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WI16thJim

Belgian musket

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Not long before the battle of Pittsburg Landing the 16th WI were issued Belgian muskets.  I am unable to find what caliber they were. In my search I've found stories of shoulder busting 78 cal. on down.  Does anyone know where I can find what cal. they went into battle with?

Jim

 

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Jim,I suggest Reed McKee's book on minie's and balls from the civil war. the belgian's were typically .69 but I'm not sure that was what was issued to the wis. boys..

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found you a photo of one Jim, go to http://www.relicman.com/bullets/bul313.htm. second minie down is the belgian .69. the book is projectiles of the civil war by McKee and mason and all collectors refer to minie's as being m&m 185 or whatever number. the m&m refers to mckee and mason. Reed re. tired from his insurance agency in the late 50's and traveled the battlefields buying and photographing various projectiles. reed lived in nashville tn. and shiloh was one of his favorite battlefields, because of the early time of the battle and there were a mixture of issued firearms and firearms brought from home. some

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I have the image above listed as Sgt. Freedom Gates, 72nd Ohio, killed at Shiloh.  But, doing some more research, potentially an image mix up at play.  There is ANOTHER image that is actually of Freedom Gates, and the man above is potentially William Brown.  More to follow later............

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Stan's post (above) of William Brown is timely, because it is a mirror-image of "Freedom Gates" (posted by CSuniforms, also above.) One is obviously a "knock-off" of the other -- a forgery -- but which is which?

When one thinks of Civil War infantry firearms, Springfield, Enfield, Richmond (Model 1855 Springfields manufactured to 1861 specifications at Richmond using dies taken from Harpers Ferry Arsenal), Lorenz and Vincennes... all come to mind. On further reflection, the Sharps, Henry and Spencer company rifles and carbines are added to the list.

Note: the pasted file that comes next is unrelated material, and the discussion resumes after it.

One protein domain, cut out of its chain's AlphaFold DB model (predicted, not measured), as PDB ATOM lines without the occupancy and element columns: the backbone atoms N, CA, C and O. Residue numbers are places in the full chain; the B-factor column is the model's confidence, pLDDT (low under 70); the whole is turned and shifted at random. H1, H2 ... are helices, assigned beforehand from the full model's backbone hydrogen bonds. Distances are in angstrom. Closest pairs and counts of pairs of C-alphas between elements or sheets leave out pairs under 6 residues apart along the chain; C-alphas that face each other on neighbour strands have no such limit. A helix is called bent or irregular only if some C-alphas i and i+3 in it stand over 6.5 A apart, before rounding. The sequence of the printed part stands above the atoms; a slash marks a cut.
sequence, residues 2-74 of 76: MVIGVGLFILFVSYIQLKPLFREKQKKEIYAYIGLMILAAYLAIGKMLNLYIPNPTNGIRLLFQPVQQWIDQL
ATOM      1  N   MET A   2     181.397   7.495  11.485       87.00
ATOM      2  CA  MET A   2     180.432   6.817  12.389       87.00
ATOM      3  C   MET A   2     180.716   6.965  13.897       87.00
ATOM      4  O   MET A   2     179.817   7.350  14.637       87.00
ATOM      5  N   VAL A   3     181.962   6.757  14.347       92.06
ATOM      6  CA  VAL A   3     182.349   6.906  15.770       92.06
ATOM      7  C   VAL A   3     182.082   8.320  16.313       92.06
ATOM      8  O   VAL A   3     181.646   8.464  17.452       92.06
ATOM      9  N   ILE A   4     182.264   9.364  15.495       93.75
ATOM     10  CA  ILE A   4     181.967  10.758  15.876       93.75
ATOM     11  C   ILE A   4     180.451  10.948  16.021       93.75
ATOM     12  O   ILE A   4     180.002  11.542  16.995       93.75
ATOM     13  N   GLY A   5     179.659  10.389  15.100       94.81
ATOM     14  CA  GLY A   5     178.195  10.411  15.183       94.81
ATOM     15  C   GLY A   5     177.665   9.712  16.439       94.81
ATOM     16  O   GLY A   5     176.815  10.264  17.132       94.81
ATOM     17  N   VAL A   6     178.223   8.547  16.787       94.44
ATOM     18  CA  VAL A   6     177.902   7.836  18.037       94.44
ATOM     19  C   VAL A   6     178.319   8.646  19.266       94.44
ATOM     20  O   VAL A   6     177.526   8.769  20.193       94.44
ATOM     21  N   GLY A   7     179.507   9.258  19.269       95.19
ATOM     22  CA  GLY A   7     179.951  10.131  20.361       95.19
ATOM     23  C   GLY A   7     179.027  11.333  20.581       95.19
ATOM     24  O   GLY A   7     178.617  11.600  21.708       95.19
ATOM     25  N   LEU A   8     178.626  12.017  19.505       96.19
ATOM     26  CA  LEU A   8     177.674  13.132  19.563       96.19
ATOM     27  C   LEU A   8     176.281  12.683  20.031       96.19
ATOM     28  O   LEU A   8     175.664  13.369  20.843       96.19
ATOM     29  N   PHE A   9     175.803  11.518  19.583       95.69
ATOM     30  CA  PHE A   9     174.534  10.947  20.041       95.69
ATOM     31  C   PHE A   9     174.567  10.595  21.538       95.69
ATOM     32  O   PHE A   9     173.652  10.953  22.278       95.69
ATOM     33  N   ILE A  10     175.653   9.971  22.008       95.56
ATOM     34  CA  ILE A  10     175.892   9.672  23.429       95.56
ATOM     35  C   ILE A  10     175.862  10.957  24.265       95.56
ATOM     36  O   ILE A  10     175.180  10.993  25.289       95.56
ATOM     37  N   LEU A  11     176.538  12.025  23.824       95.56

But, what was a "Belgian Musket?"

Upon review, it appears that a Belgian Musket was [my definition] "any European musket, manufactured in Prussia, Bavaria, Potsdam, France, or elsewhere, originally a smoothbore and with flintlock firing mechanism, that was acquired by Arms dealers (such as Herman Boker) and sent in bulk to Belgium (usually Liege) and there modified:

  • with firing mechanism altered from flintlock to percussion, and possibly
  • barrel re-bored (in attempt to standardize all that consignment, usually as .69 or .71 calibre, for ease of providing projectiles en masse) and sometimes
  • rifling added to barrel (which technically produced a "Belgian Rifle," but which was often still referred to as Belgian Musket).

Usually, the above weapons possessed no "maker's mark" (otherwise, they would be referred to as "Dresden Rifles" and etc.)"

Although the Belgian Arms industry, centered at Liege, also manufactured weapons, only the above "modified weapons, manufactured elsewhere," were referred to as "Belgian Muskets." For example, nearly everyone knows that Belgium manufactured Enfield Pattern 1853 Rifle Muskets (under contract before American Civil War; without contract during Civil War) and those "knock-offs" are still referred to as "Pattern 1853 Enfield," or, sometimes, "Belgian Enfield." [But the P-1853 Enfield manufactured in Belgium is never referred to as a "Belgian Musket."]

Just an attempt to add clarity to the muddied waters of Civil War weapons...

Ozzy

References:   http://archive.org/details/Civil_War_Guns  especially pages 66, 74 - 77 (Liege) and 28 - 35 & 262 - 271 (Boker)

http://www.regtqm.com/product-p/gun-646.htm   just one of many "Belgian Muskets"

http://en.wikipedia.org/wiki/Lorenz_rifle  not a Belgian Musket, even if modified in Belgium, because of the maker's label: Lorenz

http://www.ima-usa.com/products/original-british-p-1853-enfield-rifle-musket-produced-in-belgium-dated-1857?variant=26169131077  Belgian Enfield

http://www.researchpress.co.uk/index.php/firearms/british-military-longarms/enfield/p53-enfield-production-markings  Enfields produced elsewhere

http://civilwartalk.com/threads/a-question-about-belgian-rifle-calibers.141769/   Belgian Musket and Rifle discussion at civilwartalk.com